Fault Lines: The Social Justice Movement and Evangelicalism’s Looming Catastrophe by Voddie Baucham
“This book is, among many things, a plea to the Church. I believe we are being duped by an ideology bent on our demise. This ideology has used our guilt and shame over America’s past, our love for the brethren, and our good and godly desire for reconciliation and justice as a means through which to introduce destructive heresies.” Voddie Baucham
Critical Race Theory has taken center stage in the United States recently as witnessed by countless social media posts, news stories, books, blogs, sermons, and government policy decisions regarding schools and the military.
Using both personal experience and thoroughly researched, evidence-based arguments, Baucham examines how Critical Race Theory (CRT) originated, evolved, and eventually crept into the mainstream culture. More importantly, he shows the reader that CRT is now gaining a foothold in some evangelical churches. But why is that a problem? Shouldn’t Christians be the leaders when it comes to racial equality and justice?
Baucham addresses these questions and his work exposes CRT not as an academic theory, analytical tool, or social justice movement, but as a fully developed worldview antithetical to that of Christianity. In fact, he shows that CRT is rooted in Marxist ideology that is by definition Godless. Karl Marx wrote, “Man makes religion, religion does not make man.”[i] Or put another way, Man makes God, God does not make man. To Marx religion is an invention, and a harmful one at that.
But nevertheless, packaged in terminology that is very attractive to Christians who are anxious for racial reconciliation and biblical justice, CRT has been able to gain some traction in evangelicalism in the form of curricula, popularization of CRT authors, and sermons dedicated to the topic. Baucham examines the consequences of allowing what he describes as this “Trojan Horse” wrapped in positive messages such as “social justice” or “Black Lives Matter” to influence our churches and introduce what he call destructive heresies.
In her apologetic tour de force, Total Truth, author Nancy Pearcey introduces the Creation/Fall/Redemption/Restoration paradigm as questions that must be addressed in each unique worldview. For the Christian this is relatively straightforward. Creation is the act of God speaking into existence a world that was good. Fall represents the sin of mankind as we all, represented by Adam, rebelled against our Creator. Redemption is found in Jesus Christ because of His redeeming work on the cross and His resurrection from the dead. Restoration is the final culmination where all things are made new and believers enjoy the unencumbered presence of God for all of eternity. That is the basic Christian worldview informed by the Word of God that serves as our final authority and truth.
Though Baucham does not refer directly to Pearcey’s paradigm it is clear that in CRT, creation is appreciated as the time in human history prior to the fall that is the rise of predominately white, oppressive, European culture … otherwise known as Western Civilization. Redemption is found not in the renewal of individual hearts, but instead in social and government revolution, specifically of the United States. However, full restoration of a just society will always remain a future goal and thus the revolution is ongoing and ever-present. In this worldview the individual contributes little, for example there “need not be individual racists for systemic racism to exist.”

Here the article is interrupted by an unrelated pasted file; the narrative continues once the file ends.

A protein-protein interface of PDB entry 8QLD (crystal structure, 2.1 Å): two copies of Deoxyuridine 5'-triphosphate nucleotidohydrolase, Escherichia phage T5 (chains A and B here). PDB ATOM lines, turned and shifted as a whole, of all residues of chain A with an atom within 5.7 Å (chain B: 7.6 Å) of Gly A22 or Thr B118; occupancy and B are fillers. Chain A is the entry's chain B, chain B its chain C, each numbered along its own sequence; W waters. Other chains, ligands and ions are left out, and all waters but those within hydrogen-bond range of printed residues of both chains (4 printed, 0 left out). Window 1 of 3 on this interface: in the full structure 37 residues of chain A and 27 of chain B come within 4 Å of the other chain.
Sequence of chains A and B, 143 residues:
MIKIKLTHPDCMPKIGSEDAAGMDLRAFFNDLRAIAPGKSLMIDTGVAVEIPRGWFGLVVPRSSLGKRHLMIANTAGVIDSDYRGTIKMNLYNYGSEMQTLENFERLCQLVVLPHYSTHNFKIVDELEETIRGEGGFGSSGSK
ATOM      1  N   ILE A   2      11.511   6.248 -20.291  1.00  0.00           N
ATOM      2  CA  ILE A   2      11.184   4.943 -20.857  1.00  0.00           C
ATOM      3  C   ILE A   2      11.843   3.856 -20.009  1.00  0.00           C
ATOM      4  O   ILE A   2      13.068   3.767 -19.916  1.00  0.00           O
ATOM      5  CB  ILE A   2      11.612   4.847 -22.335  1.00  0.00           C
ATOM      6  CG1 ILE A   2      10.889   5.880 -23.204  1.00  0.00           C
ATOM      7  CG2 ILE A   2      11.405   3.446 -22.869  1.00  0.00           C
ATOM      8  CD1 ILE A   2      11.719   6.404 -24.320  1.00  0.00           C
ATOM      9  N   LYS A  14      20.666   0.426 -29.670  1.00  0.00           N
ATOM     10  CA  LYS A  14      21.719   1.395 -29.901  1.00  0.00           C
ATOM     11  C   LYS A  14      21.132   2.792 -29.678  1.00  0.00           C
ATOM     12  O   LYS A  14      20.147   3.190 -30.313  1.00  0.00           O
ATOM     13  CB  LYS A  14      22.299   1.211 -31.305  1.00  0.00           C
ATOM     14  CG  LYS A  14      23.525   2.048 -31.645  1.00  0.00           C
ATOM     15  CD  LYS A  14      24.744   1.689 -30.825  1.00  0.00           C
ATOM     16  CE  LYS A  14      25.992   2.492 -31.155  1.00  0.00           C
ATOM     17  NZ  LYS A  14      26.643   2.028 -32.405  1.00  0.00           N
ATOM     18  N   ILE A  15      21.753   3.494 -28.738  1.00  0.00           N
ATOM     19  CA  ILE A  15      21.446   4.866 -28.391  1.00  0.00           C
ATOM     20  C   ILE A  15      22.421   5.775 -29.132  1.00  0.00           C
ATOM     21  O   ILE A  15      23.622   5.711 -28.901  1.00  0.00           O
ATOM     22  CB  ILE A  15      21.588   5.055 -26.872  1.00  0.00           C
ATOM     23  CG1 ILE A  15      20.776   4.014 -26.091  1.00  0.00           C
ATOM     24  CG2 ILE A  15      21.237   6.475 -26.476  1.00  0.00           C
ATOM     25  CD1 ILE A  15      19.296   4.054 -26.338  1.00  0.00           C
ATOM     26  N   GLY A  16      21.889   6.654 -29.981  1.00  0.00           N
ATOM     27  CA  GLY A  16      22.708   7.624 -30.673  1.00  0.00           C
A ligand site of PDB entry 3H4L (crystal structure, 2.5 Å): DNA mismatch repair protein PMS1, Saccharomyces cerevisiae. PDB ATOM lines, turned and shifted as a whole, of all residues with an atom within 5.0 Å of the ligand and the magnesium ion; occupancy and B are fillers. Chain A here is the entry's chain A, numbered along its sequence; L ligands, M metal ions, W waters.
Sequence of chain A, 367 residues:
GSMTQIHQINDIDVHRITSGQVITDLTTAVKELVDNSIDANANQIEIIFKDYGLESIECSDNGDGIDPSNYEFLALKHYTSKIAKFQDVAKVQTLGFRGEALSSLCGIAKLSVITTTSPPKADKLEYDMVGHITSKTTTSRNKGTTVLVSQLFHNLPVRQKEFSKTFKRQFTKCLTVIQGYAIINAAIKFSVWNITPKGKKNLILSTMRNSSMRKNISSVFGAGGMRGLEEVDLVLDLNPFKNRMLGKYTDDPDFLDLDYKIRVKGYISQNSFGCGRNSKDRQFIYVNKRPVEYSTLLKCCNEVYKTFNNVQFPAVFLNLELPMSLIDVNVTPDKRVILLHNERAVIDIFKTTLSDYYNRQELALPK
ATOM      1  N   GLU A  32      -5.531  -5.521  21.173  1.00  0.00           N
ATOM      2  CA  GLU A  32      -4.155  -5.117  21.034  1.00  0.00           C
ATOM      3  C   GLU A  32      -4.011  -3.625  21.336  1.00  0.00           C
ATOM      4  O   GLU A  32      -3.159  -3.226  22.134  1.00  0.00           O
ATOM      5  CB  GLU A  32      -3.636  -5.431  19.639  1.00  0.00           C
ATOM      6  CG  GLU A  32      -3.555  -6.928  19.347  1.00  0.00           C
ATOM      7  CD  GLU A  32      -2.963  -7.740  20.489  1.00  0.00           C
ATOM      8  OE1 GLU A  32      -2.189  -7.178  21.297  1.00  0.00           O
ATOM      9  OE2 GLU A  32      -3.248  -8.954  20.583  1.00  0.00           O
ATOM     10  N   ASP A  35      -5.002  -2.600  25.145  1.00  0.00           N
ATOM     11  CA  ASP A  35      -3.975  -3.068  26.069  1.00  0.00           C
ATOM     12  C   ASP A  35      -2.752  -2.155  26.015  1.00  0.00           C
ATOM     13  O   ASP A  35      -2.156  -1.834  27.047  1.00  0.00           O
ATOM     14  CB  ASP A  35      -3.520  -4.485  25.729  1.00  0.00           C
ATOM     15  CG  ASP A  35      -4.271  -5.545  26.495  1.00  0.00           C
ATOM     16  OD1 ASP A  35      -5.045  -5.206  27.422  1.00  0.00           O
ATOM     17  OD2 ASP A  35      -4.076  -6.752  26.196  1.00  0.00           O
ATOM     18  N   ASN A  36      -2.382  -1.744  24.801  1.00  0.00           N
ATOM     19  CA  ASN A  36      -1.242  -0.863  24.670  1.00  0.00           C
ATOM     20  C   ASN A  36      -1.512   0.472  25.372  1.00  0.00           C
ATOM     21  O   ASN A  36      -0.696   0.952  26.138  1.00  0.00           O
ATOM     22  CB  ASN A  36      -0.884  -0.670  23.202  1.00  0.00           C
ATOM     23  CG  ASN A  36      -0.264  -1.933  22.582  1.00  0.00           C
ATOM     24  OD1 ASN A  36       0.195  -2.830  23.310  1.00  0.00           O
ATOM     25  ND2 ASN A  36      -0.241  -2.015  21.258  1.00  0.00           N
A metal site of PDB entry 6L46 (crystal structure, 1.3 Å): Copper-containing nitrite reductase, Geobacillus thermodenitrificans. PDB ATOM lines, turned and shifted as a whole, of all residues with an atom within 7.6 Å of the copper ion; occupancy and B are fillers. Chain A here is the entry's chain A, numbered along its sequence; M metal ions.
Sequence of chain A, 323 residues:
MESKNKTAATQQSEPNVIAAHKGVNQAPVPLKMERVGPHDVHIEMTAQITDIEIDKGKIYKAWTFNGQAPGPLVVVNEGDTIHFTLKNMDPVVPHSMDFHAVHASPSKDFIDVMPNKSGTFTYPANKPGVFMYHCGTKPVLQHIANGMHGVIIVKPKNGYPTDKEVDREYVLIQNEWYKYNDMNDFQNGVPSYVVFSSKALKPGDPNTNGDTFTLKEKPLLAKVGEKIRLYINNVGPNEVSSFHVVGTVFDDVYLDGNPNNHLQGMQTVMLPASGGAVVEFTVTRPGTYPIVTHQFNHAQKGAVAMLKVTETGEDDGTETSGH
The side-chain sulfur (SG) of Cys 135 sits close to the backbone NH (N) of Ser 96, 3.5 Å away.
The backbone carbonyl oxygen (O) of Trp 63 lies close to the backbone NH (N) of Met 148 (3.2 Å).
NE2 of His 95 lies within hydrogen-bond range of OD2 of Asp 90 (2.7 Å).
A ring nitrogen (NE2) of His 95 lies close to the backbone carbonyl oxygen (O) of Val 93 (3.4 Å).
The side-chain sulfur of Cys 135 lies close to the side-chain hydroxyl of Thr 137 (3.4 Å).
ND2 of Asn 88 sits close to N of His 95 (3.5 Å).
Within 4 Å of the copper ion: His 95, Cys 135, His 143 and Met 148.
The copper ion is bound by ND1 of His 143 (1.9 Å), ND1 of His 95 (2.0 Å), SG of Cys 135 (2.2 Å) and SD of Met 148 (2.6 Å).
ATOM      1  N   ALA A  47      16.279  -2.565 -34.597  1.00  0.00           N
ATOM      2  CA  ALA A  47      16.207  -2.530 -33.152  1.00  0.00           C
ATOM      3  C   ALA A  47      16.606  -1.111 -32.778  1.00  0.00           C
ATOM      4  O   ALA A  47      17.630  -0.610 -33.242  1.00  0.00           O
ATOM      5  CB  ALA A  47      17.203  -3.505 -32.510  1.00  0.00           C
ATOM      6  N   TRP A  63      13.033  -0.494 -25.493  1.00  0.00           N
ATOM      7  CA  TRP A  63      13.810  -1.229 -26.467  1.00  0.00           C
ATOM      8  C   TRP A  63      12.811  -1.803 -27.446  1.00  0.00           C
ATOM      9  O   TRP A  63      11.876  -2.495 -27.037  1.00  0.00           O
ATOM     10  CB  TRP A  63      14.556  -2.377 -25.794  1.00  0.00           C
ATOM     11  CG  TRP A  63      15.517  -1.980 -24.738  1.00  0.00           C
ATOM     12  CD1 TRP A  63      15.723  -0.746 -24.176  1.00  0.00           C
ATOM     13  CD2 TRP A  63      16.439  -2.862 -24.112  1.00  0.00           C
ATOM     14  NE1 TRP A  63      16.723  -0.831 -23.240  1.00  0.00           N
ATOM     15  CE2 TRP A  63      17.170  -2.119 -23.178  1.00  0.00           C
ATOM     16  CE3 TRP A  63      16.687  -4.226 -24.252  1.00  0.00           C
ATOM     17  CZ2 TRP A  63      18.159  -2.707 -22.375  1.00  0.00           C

Opposed to Christianity, CRT replaces the concept of Original Sin that corrupts all people, with the sin of oppression that corrupts all white people. Just as the Bible teaches that all are under sin regardless of their behavior, CRT teaches that all white people are oppressors regardless of their behavior. But unlike a biblical worldview in which God judges all people impartially and rightly finds us lacking, CRT pronounces judgement based entirely on ethnicity . . . white skin makes you a guilty oppressor and black or brown skin makes you oppressed. Baucham goes on to show how this worldview has developed into a new religion complete with a new canon and a new priesthood. But there is no grace in this religious system. The only salvation those lacking sufficient melanin can find is through the good work of anti-racism prescribed according to the “ethnic gnosis” possessed only by the priests of CRT.
Baucham is quick to point out that racism is real and that as a black man he has experienced it first-hand. But rather than a constant that is found institutionalized in American society, Baucham locates the nidus of infection of racism in the hearts of individuals desperately in need a Savior. The cure then, is not found in reformation of societies but in repentant hearts that are made new by a loving and merciful God. It is only in the Gospel, not in government revolutions, that we must trust for our salvation. And yes, we are all in need of a Savior, no matter what shade of skin we wear. According to Baucham, the Church has an opportunity to showcase grace, true forgiveness that removes our sin as far as the east is from the west, and the supernatural oneness that comes only from being in Christ. He looks forward to the day when all nations, including people from every tribe and tongue, will gather together around the throne and worship their Creator in wondrous unity.
[i] In the Critique of Hegel’s Philosophy of Right of 1843
One thought on “Fault Lines: A Book Review”
Let us be wise as serpents in resisting the Serpent’s twisted use of language. The meaning of words and phrases is determined by their usage in context, and Faultlines illumines the context in which otherwise good words are used to exploit superficial Christians who are harmless as doves.